Stacey: So for the dance contest it started a little slow because some people were like “What! I don’t want to submit a video of myself dancing.” And so it did start a little bit slow but we used Email and Facebook to show a couple of examples and kind of gave people ideas over how they could create a video. Because this was early in the shutdowns, right? And so not everybody was comfortable taking videos at the time and we had family that was all over Tik-Tok and doing some very funny and amusing tik-tok videos. And the rest of us l like there’s no way I could do anything like that. We got at the first couple of entries and made sure that everybody knew that they were posted so that they could see what other people were doing and that generated more people like “Oh, I can do that.” So that helped kind of get it going once we got the first two submitted. We had a local pizza “Papa John’s Pizza” that donated I think they gave us 30 free pizzas and so ended up having enough of those free pizzas that we were able to give everybody that entered a thank you prize for entering. We didn’t publicize that up front just because we weren’t sure if we were going to have enough pieces but we did end up giving a prize to everybody that entered.
Pertains to zoom and just doing it. Did you guys run into issues whether it’s a video or article audio quality? With so many people or maybe people didn’t know what zoom was at the moment you guys ran it. Just kind of overall feedback from donors and participants on that experience overall.
Stacey: We didn’t run into anybody that didn’t know what zoom was. We did run into some older people that hadn’t used it before that were like “oh is it hard? Is it easy?” and so when we had them on the phone and we were talking about the event, we described what it was and they were willing to try it. And then we had the intro to zoom session for them earlier in the day so that they get comfortable with it. We did have some technical glitches. As we said like we had early in the program was going like our principal was doing the opening and then our priest was doing an opening and the priest couldn’t get on. So we had a little had little bit of a delay there. So our schedule is perfectly laid out. Didn’t go exactly to the minute as planned but that was okay we rolled with the punches. And then Stacey there’s another glitch that we had that I can’t remember what it was but I remember. So we had Stacey and her husband Joe, was our zoom master and I was sort of GiveSmart master. So if somebody placed a b it and they put in 10,000$ instead of a hundred dollars, I could correct in the back end. So we had the four of us connected via text during the event and so that helped us with any glitches that happen to pop-up. And then having a dedicated zoom master or somebody that is running the program or making sure that the videos are playing when they’re supposed to and that people are talking when they are supposed to and people are muted when they are supposed to. Making sure that all went well, having a dedicated person for that was super helpful. And we just had a one of the dads that was comfortable with the technology kind of volunteer for that role.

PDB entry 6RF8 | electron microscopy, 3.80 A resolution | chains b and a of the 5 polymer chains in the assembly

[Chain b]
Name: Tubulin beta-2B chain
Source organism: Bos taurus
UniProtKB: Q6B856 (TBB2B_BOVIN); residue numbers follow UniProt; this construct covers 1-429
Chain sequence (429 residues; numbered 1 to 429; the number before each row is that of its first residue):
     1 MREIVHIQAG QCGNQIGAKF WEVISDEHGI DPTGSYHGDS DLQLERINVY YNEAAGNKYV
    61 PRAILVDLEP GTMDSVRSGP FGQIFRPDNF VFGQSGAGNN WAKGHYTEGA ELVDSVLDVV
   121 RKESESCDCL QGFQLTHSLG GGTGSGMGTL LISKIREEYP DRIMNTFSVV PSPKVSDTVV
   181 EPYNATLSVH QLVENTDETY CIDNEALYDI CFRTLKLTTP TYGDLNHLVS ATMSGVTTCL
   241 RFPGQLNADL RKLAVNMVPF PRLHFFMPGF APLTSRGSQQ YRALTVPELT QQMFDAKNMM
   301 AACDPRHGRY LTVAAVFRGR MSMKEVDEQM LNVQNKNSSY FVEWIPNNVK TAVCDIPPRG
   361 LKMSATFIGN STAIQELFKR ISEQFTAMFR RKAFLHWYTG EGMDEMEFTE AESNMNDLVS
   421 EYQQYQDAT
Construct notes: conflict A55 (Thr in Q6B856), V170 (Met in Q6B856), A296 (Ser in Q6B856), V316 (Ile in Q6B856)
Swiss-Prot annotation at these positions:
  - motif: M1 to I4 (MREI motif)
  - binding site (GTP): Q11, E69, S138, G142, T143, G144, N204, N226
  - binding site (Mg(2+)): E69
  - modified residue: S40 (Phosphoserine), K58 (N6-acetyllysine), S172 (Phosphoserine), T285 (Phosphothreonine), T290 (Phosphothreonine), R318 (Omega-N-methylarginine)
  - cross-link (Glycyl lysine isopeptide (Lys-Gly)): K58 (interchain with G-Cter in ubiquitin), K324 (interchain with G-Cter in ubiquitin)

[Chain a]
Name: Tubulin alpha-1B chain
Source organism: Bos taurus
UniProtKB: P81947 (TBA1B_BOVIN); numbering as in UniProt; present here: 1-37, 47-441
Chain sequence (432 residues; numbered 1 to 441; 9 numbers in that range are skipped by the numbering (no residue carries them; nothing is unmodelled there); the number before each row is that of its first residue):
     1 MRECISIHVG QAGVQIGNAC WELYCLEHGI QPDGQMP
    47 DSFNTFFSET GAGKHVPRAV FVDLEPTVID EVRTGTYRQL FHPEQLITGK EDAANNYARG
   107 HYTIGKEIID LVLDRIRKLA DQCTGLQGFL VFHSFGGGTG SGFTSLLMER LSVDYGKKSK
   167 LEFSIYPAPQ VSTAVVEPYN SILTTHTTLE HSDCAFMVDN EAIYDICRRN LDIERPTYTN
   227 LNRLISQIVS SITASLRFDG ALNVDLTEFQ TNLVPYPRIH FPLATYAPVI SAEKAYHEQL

So for people who are looking to potentially in September October. What sort of lessons or things “Hey I wish we would have done.” Or advice to people who were looking at doing this for the first time and it might be a little bit hesitant about what’s about to happen?
Stacey: I would say, look at the big picture and how to engage people and make it a fun event and have faith. We were amazed at what we were able to do in a super short amount of time. Great ideas were flown from our committee and it just all kind of fell into place and we were so pleased with our results, made more money than we ever have before. And it just turned out amazing. So I just plugging away and keep trying to bring in the fun and the rest feel like will fall into place.
Karen: And I would like to add to that like don’t be afraid to try like we were having some ideas we’re like “Is that going to work?” Like the heads or tails on the zoom screen we’re like “Is that going to work? Or is this going to be goofy or are people going to pay the 10$ to do this or not? And so we thought we’ll nothing about your nothing gain let’s give it a try and so we tried to be as creative as we could and willing to take the risk. And if it didn’t do as well in person then it was still better than nothing. And it’s just a fun way to be able to continue to engage and continue to move the mission of the school forward. So my advice would just try it and just iterate on it for next time. if it works continue it to make it better and if it didn’t then move on to the next creative idea but we were lucky as Stacy said we definitely exceeded our goal and we’re very happy with the result.